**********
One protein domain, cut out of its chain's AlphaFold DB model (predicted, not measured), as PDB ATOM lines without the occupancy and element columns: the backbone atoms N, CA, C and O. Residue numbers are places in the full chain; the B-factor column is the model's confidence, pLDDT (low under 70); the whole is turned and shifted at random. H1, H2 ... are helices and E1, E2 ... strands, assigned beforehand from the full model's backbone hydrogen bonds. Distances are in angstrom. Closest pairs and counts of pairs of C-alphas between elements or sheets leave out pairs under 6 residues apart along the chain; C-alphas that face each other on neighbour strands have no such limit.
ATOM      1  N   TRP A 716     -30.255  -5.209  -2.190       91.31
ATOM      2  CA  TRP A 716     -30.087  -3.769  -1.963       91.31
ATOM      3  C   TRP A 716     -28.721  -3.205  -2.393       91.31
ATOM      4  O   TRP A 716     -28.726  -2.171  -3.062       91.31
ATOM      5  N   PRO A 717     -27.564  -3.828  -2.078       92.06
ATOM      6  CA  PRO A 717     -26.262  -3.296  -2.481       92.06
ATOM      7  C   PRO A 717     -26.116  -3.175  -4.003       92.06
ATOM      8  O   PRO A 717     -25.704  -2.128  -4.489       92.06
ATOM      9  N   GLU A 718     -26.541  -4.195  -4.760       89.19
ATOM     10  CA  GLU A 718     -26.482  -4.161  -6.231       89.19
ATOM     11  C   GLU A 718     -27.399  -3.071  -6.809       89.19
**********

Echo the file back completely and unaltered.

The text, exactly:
One protein domain, cut out of its chain's AlphaFold DB model (predicted, not measured), as PDB ATOM lines without the occupancy and element columns: the backbone atoms N, CA, C and O. Residue numbers are places in the full chain; the B-factor column is the model's confidence, pLDDT (low under 70); the whole is turned and shifted at random. H1, H2 ... are helices and E1, E2 ... strands, assigned beforehand from the full model's backbone hydrogen bonds. Distances are in angstrom. Closest pairs and counts of pairs of C-alphas between elements or sheets leave out pairs under 6 residues apart along the chain; C-alphas that face each other on neighbour strands have no such limit.
ATOM      1  N   TRP A 716     -30.255  -5.209  -2.190       91.31
ATOM      2  CA  TRP A 716     -30.087  -3.769  -1.963       91.31
ATOM      3  C   TRP A 716     -28.721  -3.205  -2.393       91.31
ATOM      4  O   TRP A 716     -28.726  -2.171  -3.062       91.31
ATOM      5  N   PRO A 717     -27.564  -3.828  -2.078       92.06
ATOM      6  CA  PRO A 717     -26.262  -3.296  -2.481       92.06
ATOM      7  C   PRO A 717     -26.116  -3.175  -4.003       92.06
ATOM      8  O   PRO A 717     -25.704  -2.128  -4.489       92.06
ATOM      9  N   GLU A 718     -26.541  -4.195  -4.760       89.19
ATOM     10  CA  GLU A 718     -26.482  -4.161  -6.231       89.19
ATOM     11  C   GLU A 718     -27.399  -3.071  -6.809       89.19